NOBTRWTST STSTZU FT. WATNX BOUTX.
Leave for Chicago, d 7:25 a. m., d 12-3, d 1:00. d
B:ft except sainroay ursi p to.; Joieoo, 723 a.
ra..d 11-33, d I -CO, and except Saturday 11-20 p m.:
Crestline, J-4S a. m., Cleveland, :10. r2: dli-Oi
p. m.. mud 7-23 a. m., via F.. Ft, W. A CBy. : ew
Castle and xonngstown, 7.(5 a. m.. 12:20, 3:43 p.
m -Youngstown and .N lies, d 12:20 p. m.;Jlead
vllle, Erie and Ashtabula, 7-03 a, m.. 12-20 p. ra.;
KUes and Jamestown. 3:43 p. m.: Masslllon, 4:19
?. m-: Wheeling and Bellalre, 8:10 a. m.. 12:45.
-SO p. to.: Beavt-r Falls. 4:00. S-0S p. m.; Bearer
J-aIlsS8.-20a. m.;I.eulale. J:JOa.m. '
Uxfabt FROM ALLEOHENT Kocbnter. 8-30 a.
m.; Beaver Falls, :!"- 11-oD a.m.: Enon. 3-00 p.
4:30, 4:41 6:30, 6:15. 7-30, 8-0Op. m.j Conway, W:
p.m.; FalrOakrS 11:40 a. m.: Beaver alls, a
4.30 p.m.! Leetsdsle. 8 8:30 p. m.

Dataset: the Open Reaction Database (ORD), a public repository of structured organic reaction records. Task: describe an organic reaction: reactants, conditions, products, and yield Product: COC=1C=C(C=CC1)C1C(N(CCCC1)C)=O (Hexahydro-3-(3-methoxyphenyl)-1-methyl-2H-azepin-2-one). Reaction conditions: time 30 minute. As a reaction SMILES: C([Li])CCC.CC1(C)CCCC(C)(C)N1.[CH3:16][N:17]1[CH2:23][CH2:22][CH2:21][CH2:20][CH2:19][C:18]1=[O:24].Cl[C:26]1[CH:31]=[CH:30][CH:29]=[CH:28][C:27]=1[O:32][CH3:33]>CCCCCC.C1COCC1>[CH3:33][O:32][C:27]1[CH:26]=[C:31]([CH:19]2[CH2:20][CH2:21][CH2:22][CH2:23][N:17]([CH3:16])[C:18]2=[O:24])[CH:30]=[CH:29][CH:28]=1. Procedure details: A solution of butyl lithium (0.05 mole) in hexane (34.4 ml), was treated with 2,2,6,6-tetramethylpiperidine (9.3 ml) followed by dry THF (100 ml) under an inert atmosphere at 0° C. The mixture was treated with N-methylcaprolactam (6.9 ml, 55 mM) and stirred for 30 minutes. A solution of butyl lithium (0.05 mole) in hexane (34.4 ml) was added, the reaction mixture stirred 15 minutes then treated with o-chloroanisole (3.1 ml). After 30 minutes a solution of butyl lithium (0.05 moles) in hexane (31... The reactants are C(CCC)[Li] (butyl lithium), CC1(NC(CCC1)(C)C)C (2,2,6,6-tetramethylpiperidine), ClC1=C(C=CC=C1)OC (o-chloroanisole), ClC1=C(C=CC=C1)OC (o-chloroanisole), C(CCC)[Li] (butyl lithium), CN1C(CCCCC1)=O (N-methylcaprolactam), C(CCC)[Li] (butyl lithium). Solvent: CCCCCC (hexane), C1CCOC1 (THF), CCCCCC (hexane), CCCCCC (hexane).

Teaiss akbivx Union stailon from Chicago, ex
cept uonaay. 1-atL a a-oo, a a: a. m., a 3: aaa
d 6:50 p.m.: Toledo, except Monday, 1-30. d 6.33 a-
m., 553 aad 60 p. m.: Crestllaer 2110. p- m.s.
Yoanrstown and.ew t
lonsp.m.; nlles and Youogstown, aCMp.m-:
Cleveland, d5:S0 a. in., 2,-25, 7-OOp. m.r Wheeling
and Bellalre. 9:00 a. m 2:25.7-00 p m.: Erie aad '
vmuc, -wi. w im e.ff
Ashtabula, 13. 10:13 p. m.: JtasiUlon. 10-00a.ro.; ;
Miles and Jamestown. 8:10 a. m.; Bearer Kails. J.
7-aoa. m., i:iop-m-; weaver jraiu, a sss-p. m.; ,v
lftsdalft. 10:40D. m.
Akbivx AxxxauiNT, from Boon, 8.00 s. ra.i 7 ,,
Conway S.40, Kocheatcr, 9.40 a-m.; Beaver FaluV. S k
6.50, 7.45 a.m.. 12.00, 22.214.171.124, jIK 4.30, 8.30, .0, 4